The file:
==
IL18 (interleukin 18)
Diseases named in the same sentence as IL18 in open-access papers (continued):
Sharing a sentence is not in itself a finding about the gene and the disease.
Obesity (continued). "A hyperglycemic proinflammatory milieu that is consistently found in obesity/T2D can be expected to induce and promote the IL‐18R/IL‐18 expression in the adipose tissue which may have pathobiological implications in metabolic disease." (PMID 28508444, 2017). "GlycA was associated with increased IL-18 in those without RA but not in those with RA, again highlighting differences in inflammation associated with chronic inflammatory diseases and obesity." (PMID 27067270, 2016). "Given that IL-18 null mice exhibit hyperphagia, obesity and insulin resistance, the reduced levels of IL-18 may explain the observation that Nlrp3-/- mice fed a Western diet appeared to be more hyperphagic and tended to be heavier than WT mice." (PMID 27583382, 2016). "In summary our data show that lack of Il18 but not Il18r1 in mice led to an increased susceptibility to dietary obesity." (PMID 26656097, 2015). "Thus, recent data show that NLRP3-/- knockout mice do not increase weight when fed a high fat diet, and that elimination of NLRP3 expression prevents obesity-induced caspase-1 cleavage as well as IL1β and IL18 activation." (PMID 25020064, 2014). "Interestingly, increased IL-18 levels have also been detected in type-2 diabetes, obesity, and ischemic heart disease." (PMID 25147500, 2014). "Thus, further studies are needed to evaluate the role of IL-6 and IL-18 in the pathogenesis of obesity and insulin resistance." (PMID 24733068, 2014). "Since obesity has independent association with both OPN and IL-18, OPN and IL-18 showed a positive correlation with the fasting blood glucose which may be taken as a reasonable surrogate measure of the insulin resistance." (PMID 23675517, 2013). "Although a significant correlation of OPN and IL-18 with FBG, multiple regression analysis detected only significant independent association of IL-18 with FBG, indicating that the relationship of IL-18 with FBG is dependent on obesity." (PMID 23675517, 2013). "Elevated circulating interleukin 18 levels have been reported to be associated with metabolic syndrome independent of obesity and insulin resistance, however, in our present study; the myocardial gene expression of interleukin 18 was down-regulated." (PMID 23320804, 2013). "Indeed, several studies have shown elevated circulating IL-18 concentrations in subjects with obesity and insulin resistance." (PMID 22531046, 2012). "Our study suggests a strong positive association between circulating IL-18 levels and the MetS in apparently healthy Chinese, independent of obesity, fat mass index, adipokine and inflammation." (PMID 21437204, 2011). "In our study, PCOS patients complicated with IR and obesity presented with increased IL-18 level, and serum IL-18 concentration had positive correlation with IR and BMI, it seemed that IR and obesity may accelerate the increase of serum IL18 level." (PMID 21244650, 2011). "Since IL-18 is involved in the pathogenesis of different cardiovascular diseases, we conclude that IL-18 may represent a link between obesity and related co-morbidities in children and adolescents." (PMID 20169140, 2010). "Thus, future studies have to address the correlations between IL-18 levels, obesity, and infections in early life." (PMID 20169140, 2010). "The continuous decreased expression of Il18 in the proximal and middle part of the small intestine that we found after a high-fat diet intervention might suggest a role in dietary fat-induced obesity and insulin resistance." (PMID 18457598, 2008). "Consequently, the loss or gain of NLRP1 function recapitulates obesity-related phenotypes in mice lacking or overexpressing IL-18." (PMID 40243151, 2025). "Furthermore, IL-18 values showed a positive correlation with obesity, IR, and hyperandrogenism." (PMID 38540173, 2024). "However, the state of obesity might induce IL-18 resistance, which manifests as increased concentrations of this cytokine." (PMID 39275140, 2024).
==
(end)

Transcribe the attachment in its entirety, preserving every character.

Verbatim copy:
IL18 (interleukin 18)
Diseases named in the same sentence as IL18 in open-access papers (continued):
Sharing a sentence is not in itself a finding about the gene and the disease.
Obesity (continued). "A hyperglycemic proinflammatory milieu that is consistently found in obesity/T2D can be expected to induce and promote the IL‐18R/IL‐18 expression in the adipose tissue which may have pathobiological implications in metabolic disease." (PMID 28508444, 2017). "GlycA was associated with increased IL-18 in those without RA but not in those with RA, again highlighting differences in inflammation associated with chronic inflammatory diseases and obesity." (PMID 27067270, 2016). "Given that IL-18 null mice exhibit hyperphagia, obesity and insulin resistance, the reduced levels of IL-18 may explain the observation that Nlrp3-/- mice fed a Western diet appeared to be more hyperphagic and tended to be heavier than WT mice." (PMID 27583382, 2016). "In summary our data show that lack of Il18 but not Il18r1 in mice led to an increased susceptibility to dietary obesity." (PMID 26656097, 2015). "Thus, recent data show that NLRP3-/- knockout mice do not increase weight when fed a high fat diet, and that elimination of NLRP3 expression prevents obesity-induced caspase-1 cleavage as well as IL1β and IL18 activation." (PMID 25020064, 2014). "Interestingly, increased IL-18 levels have also been detected in type-2 diabetes, obesity, and ischemic heart disease." (PMID 25147500, 2014). "Thus, further studies are needed to evaluate the role of IL-6 and IL-18 in the pathogenesis of obesity and insulin resistance." (PMID 24733068, 2014). "Since obesity has independent association with both OPN and IL-18, OPN and IL-18 showed a positive correlation with the fasting blood glucose which may be taken as a reasonable surrogate measure of the insulin resistance." (PMID 23675517, 2013). "Although a significant correlation of OPN and IL-18 with FBG, multiple regression analysis detected only significant independent association of IL-18 with FBG, indicating that the relationship of IL-18 with FBG is dependent on obesity." (PMID 23675517, 2013). "Elevated circulating interleukin 18 levels have been reported to be associated with metabolic syndrome independent of obesity and insulin resistance, however, in our present study; the myocardial gene expression of interleukin 18 was down-regulated." (PMID 23320804, 2013). "Indeed, several studies have shown elevated circulating IL-18 concentrations in subjects with obesity and insulin resistance." (PMID 22531046, 2012). "Our study suggests a strong positive association between circulating IL-18 levels and the MetS in apparently healthy Chinese, independent of obesity, fat mass index, adipokine and inflammation." (PMID 21437204, 2011). "In our study, PCOS patients complicated with IR and obesity presented with increased IL-18 level, and serum IL-18 concentration had positive correlation with IR and BMI, it seemed that IR and obesity may accelerate the increase of serum IL18 level." (PMID 21244650, 2011). "Since IL-18 is involved in the pathogenesis of different cardiovascular diseases, we conclude that IL-18 may represent a link between obesity and related co-morbidities in children and adolescents." (PMID 20169140, 2010). "Thus, future studies have to address the correlations between IL-18 levels, obesity, and infections in early life." (PMID 20169140, 2010). "The continuous decreased expression of Il18 in the proximal and middle part of the small intestine that we found after a high-fat diet intervention might suggest a role in dietary fat-induced obesity and insulin resistance." (PMID 18457598, 2008). "Consequently, the loss or gain of NLRP1 function recapitulates obesity-related phenotypes in mice lacking or overexpressing IL-18." (PMID 40243151, 2025). "Furthermore, IL-18 values showed a positive correlation with obesity, IR, and hyperandrogenism." (PMID 38540173, 2024). "However, the state of obesity might induce IL-18 resistance, which manifests as increased concentrations of this cytokine." (PMID 39275140, 2024).